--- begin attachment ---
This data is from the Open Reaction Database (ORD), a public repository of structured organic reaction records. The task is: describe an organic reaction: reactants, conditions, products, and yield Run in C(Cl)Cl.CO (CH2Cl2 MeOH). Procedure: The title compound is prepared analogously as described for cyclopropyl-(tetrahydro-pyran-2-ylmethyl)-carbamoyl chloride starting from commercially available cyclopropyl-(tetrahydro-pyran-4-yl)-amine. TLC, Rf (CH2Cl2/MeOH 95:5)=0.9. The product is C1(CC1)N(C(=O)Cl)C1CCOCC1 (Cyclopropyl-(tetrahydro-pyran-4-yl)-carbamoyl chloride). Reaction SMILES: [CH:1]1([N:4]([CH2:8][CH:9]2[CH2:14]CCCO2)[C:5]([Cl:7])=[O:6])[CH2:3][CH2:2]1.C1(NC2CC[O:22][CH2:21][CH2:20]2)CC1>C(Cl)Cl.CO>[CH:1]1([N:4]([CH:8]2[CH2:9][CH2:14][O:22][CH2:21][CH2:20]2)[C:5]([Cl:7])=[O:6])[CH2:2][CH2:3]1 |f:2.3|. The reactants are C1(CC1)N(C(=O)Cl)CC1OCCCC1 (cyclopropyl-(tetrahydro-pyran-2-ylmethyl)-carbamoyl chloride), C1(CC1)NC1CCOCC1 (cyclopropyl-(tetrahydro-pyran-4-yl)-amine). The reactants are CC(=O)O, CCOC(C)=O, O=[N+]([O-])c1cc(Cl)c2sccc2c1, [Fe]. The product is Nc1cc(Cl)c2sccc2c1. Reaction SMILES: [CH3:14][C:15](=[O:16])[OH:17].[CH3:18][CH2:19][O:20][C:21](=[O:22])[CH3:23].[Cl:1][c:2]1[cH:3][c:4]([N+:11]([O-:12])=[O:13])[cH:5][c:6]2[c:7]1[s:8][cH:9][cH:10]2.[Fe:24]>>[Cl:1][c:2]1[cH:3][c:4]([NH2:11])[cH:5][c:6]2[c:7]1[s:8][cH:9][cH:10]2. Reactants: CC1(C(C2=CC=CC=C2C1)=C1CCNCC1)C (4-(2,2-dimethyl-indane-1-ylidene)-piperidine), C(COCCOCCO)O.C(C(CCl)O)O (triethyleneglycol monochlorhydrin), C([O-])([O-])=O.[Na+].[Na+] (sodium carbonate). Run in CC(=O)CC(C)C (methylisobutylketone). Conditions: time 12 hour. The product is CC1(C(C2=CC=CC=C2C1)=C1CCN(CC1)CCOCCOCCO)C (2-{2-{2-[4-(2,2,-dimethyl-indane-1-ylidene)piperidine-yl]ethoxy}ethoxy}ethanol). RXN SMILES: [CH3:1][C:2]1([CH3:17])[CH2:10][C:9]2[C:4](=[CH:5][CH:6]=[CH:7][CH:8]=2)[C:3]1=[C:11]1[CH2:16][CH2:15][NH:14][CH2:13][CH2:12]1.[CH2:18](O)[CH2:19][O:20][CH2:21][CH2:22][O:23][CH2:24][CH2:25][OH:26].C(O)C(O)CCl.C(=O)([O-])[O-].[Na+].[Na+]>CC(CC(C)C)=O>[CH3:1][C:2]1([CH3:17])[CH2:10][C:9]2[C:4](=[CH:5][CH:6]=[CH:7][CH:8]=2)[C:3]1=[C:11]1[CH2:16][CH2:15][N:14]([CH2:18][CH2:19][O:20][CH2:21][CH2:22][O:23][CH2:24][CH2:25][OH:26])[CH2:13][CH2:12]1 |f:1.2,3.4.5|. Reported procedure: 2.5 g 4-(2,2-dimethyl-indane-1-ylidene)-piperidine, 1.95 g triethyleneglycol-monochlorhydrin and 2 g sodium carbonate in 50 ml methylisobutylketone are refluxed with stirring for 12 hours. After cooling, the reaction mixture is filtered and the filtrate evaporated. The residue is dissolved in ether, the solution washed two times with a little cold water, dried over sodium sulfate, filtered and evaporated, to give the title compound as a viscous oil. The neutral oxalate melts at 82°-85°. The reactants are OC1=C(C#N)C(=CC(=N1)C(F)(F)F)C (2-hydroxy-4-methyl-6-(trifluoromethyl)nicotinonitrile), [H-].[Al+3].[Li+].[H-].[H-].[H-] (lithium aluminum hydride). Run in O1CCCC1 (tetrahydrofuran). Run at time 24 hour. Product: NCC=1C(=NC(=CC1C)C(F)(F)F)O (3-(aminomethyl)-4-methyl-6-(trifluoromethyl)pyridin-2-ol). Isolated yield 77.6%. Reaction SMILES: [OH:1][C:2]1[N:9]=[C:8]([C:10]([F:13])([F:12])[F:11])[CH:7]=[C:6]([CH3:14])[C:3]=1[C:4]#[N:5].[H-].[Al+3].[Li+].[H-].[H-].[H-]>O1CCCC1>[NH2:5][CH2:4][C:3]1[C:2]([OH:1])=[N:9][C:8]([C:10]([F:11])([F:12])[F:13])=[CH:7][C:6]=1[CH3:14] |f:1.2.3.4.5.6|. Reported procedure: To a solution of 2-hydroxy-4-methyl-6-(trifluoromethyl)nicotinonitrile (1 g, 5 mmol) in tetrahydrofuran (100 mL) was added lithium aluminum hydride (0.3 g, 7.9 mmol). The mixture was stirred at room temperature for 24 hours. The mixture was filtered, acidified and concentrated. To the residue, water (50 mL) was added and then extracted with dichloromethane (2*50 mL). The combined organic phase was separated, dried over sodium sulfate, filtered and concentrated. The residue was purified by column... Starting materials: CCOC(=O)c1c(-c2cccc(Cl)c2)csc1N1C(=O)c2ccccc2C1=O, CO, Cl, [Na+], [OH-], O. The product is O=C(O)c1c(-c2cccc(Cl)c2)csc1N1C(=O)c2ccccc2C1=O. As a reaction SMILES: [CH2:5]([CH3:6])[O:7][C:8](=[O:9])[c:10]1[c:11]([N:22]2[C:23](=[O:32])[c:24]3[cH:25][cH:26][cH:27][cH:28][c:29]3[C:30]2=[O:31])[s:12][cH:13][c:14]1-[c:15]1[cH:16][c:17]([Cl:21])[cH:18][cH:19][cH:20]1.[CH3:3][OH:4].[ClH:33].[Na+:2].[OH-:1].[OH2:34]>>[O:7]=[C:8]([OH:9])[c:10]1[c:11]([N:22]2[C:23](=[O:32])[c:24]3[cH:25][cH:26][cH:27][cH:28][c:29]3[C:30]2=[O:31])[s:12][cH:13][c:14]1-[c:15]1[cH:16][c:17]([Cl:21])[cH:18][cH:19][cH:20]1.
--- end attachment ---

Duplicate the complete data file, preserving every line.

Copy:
This data is from the Open Reaction Database (ORD), a public repository of structured organic reaction records. The task is: describe an organic reaction: reactants, conditions, products, and yield Run in C(Cl)Cl.CO (CH2Cl2 MeOH). Procedure: The title compound is prepared analogously as described for cyclopropyl-(tetrahydro-pyran-2-ylmethyl)-carbamoyl chloride starting from commercially available cyclopropyl-(tetrahydro-pyran-4-yl)-amine. TLC, Rf (CH2Cl2/MeOH 95:5)=0.9. The product is C1(CC1)N(C(=O)Cl)C1CCOCC1 (Cyclopropyl-(tetrahydro-pyran-4-yl)-carbamoyl chloride). Reaction SMILES: [CH:1]1([N:4]([CH2:8][CH:9]2[CH2:14]CCCO2)[C:5]([Cl:7])=[O:6])[CH2:3][CH2:2]1.C1(NC2CC[O:22][CH2:21][CH2:20]2)CC1>C(Cl)Cl.CO>[CH:1]1([N:4]([CH:8]2[CH2:9][CH2:14][O:22][CH2:21][CH2:20]2)[C:5]([Cl:7])=[O:6])[CH2:2][CH2:3]1 |f:2.3|. The reactants are C1(CC1)N(C(=O)Cl)CC1OCCCC1 (cyclopropyl-(tetrahydro-pyran-2-ylmethyl)-carbamoyl chloride), C1(CC1)NC1CCOCC1 (cyclopropyl-(tetrahydro-pyran-4-yl)-amine). The reactants are CC(=O)O, CCOC(C)=O, O=[N+]([O-])c1cc(Cl)c2sccc2c1, [Fe]. The product is Nc1cc(Cl)c2sccc2c1. Reaction SMILES: [CH3:14][C:15](=[O:16])[OH:17].[CH3:18][CH2:19][O:20][C:21](=[O:22])[CH3:23].[Cl:1][c:2]1[cH:3][c:4]([N+:11]([O-:12])=[O:13])[cH:5][c:6]2[c:7]1[s:8][cH:9][cH:10]2.[Fe:24]>>[Cl:1][c:2]1[cH:3][c:4]([NH2:11])[cH:5][c:6]2[c:7]1[s:8][cH:9][cH:10]2. Reactants: CC1(C(C2=CC=CC=C2C1)=C1CCNCC1)C (4-(2,2-dimethyl-indane-1-ylidene)-piperidine), C(COCCOCCO)O.C(C(CCl)O)O (triethyleneglycol monochlorhydrin), C([O-])([O-])=O.[Na+].[Na+] (sodium carbonate). Run in CC(=O)CC(C)C (methylisobutylketone). Conditions: time 12 hour. The product is CC1(C(C2=CC=CC=C2C1)=C1CCN(CC1)CCOCCOCCO)C (2-{2-{2-[4-(2,2,-dimethyl-indane-1-ylidene)piperidine-yl]ethoxy}ethoxy}ethanol). RXN SMILES: [CH3:1][C:2]1([CH3:17])[CH2:10][C:9]2[C:4](=[CH:5][CH:6]=[CH:7][CH:8]=2)[C:3]1=[C:11]1[CH2:16][CH2:15][NH:14][CH2:13][CH2:12]1.[CH2:18](O)[CH2:19][O:20][CH2:21][CH2:22][O:23][CH2:24][CH2:25][OH:26].C(O)C(O)CCl.C(=O)([O-])[O-].[Na+].[Na+]>CC(CC(C)C)=O>[CH3:1][C:2]1([CH3:17])[CH2:10][C:9]2[C:4](=[CH:5][CH:6]=[CH:7][CH:8]=2)[C:3]1=[C:11]1[CH2:16][CH2:15][N:14]([CH2:18][CH2:19][O:20][CH2:21][CH2:22][O:23][CH2:24][CH2:25][OH:26])[CH2:13][CH2:12]1 |f:1.2,3.4.5|. Reported procedure: 2.5 g 4-(2,2-dimethyl-indane-1-ylidene)-piperidine, 1.95 g triethyleneglycol-monochlorhydrin and 2 g sodium carbonate in 50 ml methylisobutylketone are refluxed with stirring for 12 hours. After cooling, the reaction mixture is filtered and the filtrate evaporated. The residue is dissolved in ether, the solution washed two times with a little cold water, dried over sodium sulfate, filtered and evaporated, to give the title compound as a viscous oil. The neutral oxalate melts at 82°-85°. The reactants are OC1=C(C#N)C(=CC(=N1)C(F)(F)F)C (2-hydroxy-4-methyl-6-(trifluoromethyl)nicotinonitrile), [H-].[Al+3].[Li+].[H-].[H-].[H-] (lithium aluminum hydride). Run in O1CCCC1 (tetrahydrofuran). Run at time 24 hour. Product: NCC=1C(=NC(=CC1C)C(F)(F)F)O (3-(aminomethyl)-4-methyl-6-(trifluoromethyl)pyridin-2-ol). Isolated yield 77.6%. Reaction SMILES: [OH:1][C:2]1[N:9]=[C:8]([C:10]([F:13])([F:12])[F:11])[CH:7]=[C:6]([CH3:14])[C:3]=1[C:4]#[N:5].[H-].[Al+3].[Li+].[H-].[H-].[H-]>O1CCCC1>[NH2:5][CH2:4][C:3]1[C:2]([OH:1])=[N:9][C:8]([C:10]([F:11])([F:12])[F:13])=[CH:7][C:6]=1[CH3:14] |f:1.2.3.4.5.6|. Reported procedure: To a solution of 2-hydroxy-4-methyl-6-(trifluoromethyl)nicotinonitrile (1 g, 5 mmol) in tetrahydrofuran (100 mL) was added lithium aluminum hydride (0.3 g, 7.9 mmol). The mixture was stirred at room temperature for 24 hours. The mixture was filtered, acidified and concentrated. To the residue, water (50 mL) was added and then extracted with dichloromethane (2*50 mL). The combined organic phase was separated, dried over sodium sulfate, filtered and concentrated. The residue was purified by column... Starting materials: CCOC(=O)c1c(-c2cccc(Cl)c2)csc1N1C(=O)c2ccccc2C1=O, CO, Cl, [Na+], [OH-], O. The product is O=C(O)c1c(-c2cccc(Cl)c2)csc1N1C(=O)c2ccccc2C1=O. As a reaction SMILES: [CH2:5]([CH3:6])[O:7][C:8](=[O:9])[c:10]1[c:11]([N:22]2[C:23](=[O:32])[c:24]3[cH:25][cH:26][cH:27][cH:28][c:29]3[C:30]2=[O:31])[s:12][cH:13][c:14]1-[c:15]1[cH:16][c:17]([Cl:21])[cH:18][cH:19][cH:20]1.[CH3:3][OH:4].[ClH:33].[Na+:2].[OH-:1].[OH2:34]>>[O:7]=[C:8]([OH:9])[c:10]1[c:11]([N:22]2[C:23](=[O:32])[c:24]3[cH:25][cH:26][cH:27][cH:28][c:29]3[C:30]2=[O:31])[s:12][cH:13][c:14]1-[c:15]1[cH:16][c:17]([Cl:21])[cH:18][cH:19][cH:20]1.